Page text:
Someone in the bizarre alternate reality known as “fandom” recently described the lovely, very English, Sarah Jane Smith as an Über-companion:
Term with literal meaning of “above” in German. Brought to the mainstream in the early 80’s by hardcore American punk band, the Dead Kennedys when using the term in the anti-Californian government song “California Über Alles”, which is a take off the German motto of “Deustchland Über Alles”, which translates to “Germany above all.” The term was picked up in their native California stomping grounds by the typical surfers and “punks” and extended from there to many teenagers, the majority of which use the term online.
Now while I can appreciate what was inferred, I cannot accept that Sarah Jane was any better or any worse a companion than, say, Harry Sullivan. She was simply more fragrant. A damn sight prettier too. I mean why else would the fourth Doctor, who as we all know on his nights off enjoyed a few pints of ginger beer and the odd stick of leaves wrapped in paper, allow a young feminist to hang around with him? How many times did Sarah Jane actually make a cup of tea? It’s almost as if once his third (at that pointâ€¦) body dies the old boy thinks to himself “Phwoar, she’s pretty lovely isn’t she, maybe I’ll get a body she’ll like more. Now let’s see, she’s a journalist, bit of a writer, probably likes arty types. I’ll model myself on that Latrec poster…”
Now I’m not sure, personally, what to make of Elisabeth Sladen’s career. Fourteen or so television appearances in the 9 years she was acting before Doctor Who (including Coronation Street and Z Cars) and 9 since 1977. Many Doctor Who companions, before and since have found themselves typecast and rarely seen on television again (the two that stand out as escapees, Frazer Hines and Louise Jameson, hid in soap operas and long-running dramas). Thankfully Elisabeth has been on television since Doctor Who, although a lot of her work since has been returning to the role of Sarah.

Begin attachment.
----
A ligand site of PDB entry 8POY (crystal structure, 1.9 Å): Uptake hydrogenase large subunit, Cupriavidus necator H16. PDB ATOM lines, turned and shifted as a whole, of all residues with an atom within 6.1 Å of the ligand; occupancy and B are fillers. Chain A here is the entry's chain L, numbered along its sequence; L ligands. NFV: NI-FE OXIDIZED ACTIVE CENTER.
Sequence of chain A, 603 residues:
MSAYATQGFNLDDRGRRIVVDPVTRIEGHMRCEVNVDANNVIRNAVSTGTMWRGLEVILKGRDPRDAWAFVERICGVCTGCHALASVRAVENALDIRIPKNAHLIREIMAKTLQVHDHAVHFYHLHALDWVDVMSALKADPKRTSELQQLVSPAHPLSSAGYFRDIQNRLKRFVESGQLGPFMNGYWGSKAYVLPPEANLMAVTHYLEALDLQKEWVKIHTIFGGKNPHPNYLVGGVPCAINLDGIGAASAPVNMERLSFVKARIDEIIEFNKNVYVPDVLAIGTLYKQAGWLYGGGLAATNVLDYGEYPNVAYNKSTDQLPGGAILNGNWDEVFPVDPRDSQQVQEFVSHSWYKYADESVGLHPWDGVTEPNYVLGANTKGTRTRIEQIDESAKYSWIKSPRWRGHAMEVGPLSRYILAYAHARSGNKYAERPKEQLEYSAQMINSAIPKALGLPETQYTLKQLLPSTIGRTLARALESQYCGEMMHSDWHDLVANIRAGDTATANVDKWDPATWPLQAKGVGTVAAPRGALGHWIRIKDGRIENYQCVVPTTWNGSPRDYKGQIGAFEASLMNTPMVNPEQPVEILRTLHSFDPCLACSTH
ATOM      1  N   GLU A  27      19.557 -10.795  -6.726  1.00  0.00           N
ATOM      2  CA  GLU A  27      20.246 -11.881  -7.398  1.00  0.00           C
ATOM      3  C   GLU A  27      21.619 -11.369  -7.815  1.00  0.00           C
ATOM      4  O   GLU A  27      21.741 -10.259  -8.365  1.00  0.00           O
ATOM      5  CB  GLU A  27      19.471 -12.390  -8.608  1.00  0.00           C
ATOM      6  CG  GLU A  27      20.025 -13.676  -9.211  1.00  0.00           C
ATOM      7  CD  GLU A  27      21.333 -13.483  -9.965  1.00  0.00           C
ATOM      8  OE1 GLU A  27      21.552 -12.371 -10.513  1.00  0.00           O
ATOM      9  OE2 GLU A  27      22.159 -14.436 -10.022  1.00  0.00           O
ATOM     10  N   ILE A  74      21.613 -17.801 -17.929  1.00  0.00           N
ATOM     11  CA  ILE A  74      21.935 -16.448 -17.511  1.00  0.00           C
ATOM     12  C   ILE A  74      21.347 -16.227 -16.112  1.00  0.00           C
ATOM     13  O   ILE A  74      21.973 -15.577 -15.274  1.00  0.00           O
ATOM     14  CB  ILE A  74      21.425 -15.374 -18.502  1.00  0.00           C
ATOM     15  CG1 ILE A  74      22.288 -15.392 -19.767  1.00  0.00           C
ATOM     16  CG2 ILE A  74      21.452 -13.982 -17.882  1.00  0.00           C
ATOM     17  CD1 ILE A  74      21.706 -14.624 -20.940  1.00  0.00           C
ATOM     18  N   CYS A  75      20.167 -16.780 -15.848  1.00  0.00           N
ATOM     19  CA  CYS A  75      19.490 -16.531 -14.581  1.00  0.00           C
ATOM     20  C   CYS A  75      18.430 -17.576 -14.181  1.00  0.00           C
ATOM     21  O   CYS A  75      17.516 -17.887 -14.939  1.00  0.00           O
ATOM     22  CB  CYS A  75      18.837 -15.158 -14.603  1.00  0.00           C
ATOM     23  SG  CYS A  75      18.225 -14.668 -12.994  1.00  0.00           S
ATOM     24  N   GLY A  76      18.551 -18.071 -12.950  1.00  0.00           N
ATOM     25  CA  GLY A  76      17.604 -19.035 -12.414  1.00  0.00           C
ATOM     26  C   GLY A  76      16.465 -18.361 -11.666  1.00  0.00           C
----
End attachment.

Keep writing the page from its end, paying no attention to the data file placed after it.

Never was an Earth girl more suited to travelling through space and time. Need to kidnap a companion of the Doctors? Sarah Jane Smith will do! Hypnosis? She’s forthright but oddly weak-minded! Oh what does this button do? OOH! Where am I? And could she scream? Wow, what a scream!
But, and this is the big “but” (which she didn’t have – oh no, lovely petite figure, perfect!) Sarah Jane Smith was, and I quote “Have you met Miss Smith? She’s my best friend!”. Sarah Jane Smith was more than a companion to the Doctor, she truly was his bestest friend in the world – ever! She was as fiercely protective of him as he was of her, even though she knew he was of a superior race and was rarely afraid anyway. How many times did Sarah see the Doctor “die”? He would always come back to life, surprise her and pull a win out of the bag. Their relationship was not only one of the best in Doctor Who, but one of the best in television. It seems only natural that the current production team would want to replicate that vibe.
The Doctor : Listen, there are no measurements in infinity. You humans have got such limited little minds. I don’t know why I like you so much.
Sarah : Because you have such good taste.
The Doctor : That’s true. That’s very true.
There is everything in that exchange – warmth, humour and an innocent girl from Earth travelling thourgh time with her best friend, an alien. What’s more, even though Sarah is in her early 20s, her relationship with the Doctor is the same one the viewer has, with just a bit of converstaion thrown in. We’re with her all the way as she gets lost and replaced by androids hiding in village pubs.
If anyone who had travelled with the Doctor was going to succeed in their own series of adventures it was always going to be Sarah Jane Smith. K-9 and Company proved, however, that it didn’t matter how popular you were; if someone gives you a naff script, bad direction and in particular a robot dog who thinks it’s the “star”, you’re going to wish you’d suggested they gave the job to Katy Manning.
Her apparent retro-evolution from womens-lib journalist into forthright but screamy companion appears to have taken part during the Doctor’s third (we thought at the time…) regeneration. But then seeing someone get a new body is no doubt quite traumatic, so that’s understandable. One week she’s refusing to make cups of tea for RSM Benton, the next she’s teleporting and screaming her way through a space station.
In the books, to, the Sarah Jane & Doctor pairing has been very natural for the authors to invoke. I pay particular respect here to Justin Richards (current editor of BBC Books’ Doctor Who range) for the wonderful interpretation of Sarah Jane in his novel System Shock, and Jacueline Rayner’s Wolfsbane. All you can add to their novels is the following compliment: I felt like I was watching Doctor Who circa Pyramids of Mars.
Actually, scratch my first paragraph. If being the loveliest, prettiest, friendliest and loyalest makes Sarah Jane Smith the bestest, then lets make her the Über-companion.
Artwork by Anthony Dry